Safflower germplasm: Domesticated and wild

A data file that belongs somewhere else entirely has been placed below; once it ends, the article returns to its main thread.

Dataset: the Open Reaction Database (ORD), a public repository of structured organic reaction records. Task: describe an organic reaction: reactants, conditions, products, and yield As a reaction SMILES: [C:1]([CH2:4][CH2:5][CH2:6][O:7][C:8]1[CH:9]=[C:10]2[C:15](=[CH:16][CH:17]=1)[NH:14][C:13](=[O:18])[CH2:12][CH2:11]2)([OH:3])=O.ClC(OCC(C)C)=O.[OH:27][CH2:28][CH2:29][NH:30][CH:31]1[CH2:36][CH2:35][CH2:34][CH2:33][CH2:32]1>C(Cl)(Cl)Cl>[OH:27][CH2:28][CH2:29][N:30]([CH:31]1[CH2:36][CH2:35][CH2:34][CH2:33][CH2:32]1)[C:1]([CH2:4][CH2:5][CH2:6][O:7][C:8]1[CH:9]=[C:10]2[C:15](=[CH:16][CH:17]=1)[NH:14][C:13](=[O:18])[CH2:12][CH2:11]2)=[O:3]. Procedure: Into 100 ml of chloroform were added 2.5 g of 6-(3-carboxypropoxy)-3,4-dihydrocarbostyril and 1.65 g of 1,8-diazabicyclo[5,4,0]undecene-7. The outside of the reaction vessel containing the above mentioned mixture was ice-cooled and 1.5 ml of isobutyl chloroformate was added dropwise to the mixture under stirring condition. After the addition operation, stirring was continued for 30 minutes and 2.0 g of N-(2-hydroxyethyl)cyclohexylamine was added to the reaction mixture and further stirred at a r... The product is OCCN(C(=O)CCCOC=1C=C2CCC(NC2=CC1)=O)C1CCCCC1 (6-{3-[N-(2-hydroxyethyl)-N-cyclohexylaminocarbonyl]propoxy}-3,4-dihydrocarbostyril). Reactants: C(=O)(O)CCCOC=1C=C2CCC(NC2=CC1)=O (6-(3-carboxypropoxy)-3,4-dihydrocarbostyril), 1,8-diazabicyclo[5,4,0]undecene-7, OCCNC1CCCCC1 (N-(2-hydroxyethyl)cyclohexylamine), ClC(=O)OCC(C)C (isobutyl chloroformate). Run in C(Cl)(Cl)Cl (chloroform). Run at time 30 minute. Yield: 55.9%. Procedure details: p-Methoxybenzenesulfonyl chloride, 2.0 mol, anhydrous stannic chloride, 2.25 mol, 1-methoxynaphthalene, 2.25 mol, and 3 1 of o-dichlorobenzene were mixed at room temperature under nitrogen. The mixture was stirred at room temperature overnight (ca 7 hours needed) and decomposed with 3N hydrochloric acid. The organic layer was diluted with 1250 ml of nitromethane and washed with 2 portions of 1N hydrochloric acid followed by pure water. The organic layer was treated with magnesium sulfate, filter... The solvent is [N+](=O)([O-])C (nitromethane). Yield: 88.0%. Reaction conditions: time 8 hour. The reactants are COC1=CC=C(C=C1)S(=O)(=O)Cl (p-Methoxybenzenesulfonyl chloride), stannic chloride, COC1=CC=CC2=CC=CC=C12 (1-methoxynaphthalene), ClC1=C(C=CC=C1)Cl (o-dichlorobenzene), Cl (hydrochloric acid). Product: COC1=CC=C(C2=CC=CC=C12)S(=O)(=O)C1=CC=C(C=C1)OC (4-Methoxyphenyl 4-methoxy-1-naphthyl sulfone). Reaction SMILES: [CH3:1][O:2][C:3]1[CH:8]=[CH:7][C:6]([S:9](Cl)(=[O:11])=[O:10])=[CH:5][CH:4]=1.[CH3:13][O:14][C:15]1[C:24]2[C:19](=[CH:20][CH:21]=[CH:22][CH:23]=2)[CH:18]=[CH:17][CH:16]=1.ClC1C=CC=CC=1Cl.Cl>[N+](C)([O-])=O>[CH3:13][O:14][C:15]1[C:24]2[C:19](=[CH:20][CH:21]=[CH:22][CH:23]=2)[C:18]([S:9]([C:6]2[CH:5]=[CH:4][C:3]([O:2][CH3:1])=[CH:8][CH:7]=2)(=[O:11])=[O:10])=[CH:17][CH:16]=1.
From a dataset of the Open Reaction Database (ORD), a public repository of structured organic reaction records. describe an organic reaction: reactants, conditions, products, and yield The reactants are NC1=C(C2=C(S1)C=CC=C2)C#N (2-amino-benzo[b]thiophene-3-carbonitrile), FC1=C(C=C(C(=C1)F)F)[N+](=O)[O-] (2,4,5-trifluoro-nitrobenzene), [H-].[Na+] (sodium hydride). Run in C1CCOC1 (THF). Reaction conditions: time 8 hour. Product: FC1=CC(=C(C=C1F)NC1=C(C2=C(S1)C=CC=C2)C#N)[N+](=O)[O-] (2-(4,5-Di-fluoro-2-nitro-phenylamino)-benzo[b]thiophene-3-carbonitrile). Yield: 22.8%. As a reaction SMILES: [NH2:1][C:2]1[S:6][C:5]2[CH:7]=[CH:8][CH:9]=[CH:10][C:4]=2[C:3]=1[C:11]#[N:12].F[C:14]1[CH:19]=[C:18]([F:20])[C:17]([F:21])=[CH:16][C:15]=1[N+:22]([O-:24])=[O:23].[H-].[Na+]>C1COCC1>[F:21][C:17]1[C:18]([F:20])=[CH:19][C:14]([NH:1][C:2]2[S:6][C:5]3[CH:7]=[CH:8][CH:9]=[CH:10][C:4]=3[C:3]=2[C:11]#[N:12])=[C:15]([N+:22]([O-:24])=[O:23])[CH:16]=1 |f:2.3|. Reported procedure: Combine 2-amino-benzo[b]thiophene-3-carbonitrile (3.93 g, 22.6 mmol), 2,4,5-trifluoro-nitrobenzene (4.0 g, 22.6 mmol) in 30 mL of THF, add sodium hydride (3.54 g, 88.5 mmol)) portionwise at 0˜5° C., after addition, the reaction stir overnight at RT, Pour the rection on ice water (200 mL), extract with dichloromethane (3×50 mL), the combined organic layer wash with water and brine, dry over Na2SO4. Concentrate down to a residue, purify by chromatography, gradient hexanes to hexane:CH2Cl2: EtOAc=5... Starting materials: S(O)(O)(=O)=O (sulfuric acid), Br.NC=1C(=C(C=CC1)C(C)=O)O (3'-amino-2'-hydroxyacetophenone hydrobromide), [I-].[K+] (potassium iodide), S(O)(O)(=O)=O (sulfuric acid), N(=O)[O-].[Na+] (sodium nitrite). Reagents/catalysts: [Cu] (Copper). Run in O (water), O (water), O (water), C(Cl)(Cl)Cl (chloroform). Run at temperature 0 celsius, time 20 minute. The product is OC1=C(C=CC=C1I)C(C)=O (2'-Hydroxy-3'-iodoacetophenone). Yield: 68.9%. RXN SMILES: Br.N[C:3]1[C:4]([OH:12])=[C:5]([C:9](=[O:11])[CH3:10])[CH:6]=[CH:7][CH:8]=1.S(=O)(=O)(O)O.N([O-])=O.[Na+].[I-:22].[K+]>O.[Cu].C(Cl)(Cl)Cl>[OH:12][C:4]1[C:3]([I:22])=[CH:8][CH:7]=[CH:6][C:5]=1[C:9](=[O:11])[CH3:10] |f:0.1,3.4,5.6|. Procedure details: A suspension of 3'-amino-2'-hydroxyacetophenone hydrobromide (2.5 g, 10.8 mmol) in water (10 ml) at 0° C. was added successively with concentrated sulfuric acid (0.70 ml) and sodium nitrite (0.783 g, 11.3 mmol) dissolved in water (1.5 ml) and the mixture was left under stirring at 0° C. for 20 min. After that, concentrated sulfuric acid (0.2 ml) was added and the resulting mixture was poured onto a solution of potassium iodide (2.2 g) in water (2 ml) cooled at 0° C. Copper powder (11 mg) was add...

In the first half of this century safflower (Carthamus tinctorius) was grown for oil over a wide area of south central India and, to a limited extent, in western Turkey and Upper Egypt. It was grown on a very small scale for the flowers which served as a source of dye to color foods (the poor mans saffron) over a much wider area of the Middle East. Culture for the flowers was disappearing and, under U.S. assistance programs, introduced safflower germplasm was, in some cases, replacing local types. Fortunately collections of local types began in 1958, before it was too late. There are now about 1,500 entries in the safflower collection of the US. Department of Agriculture.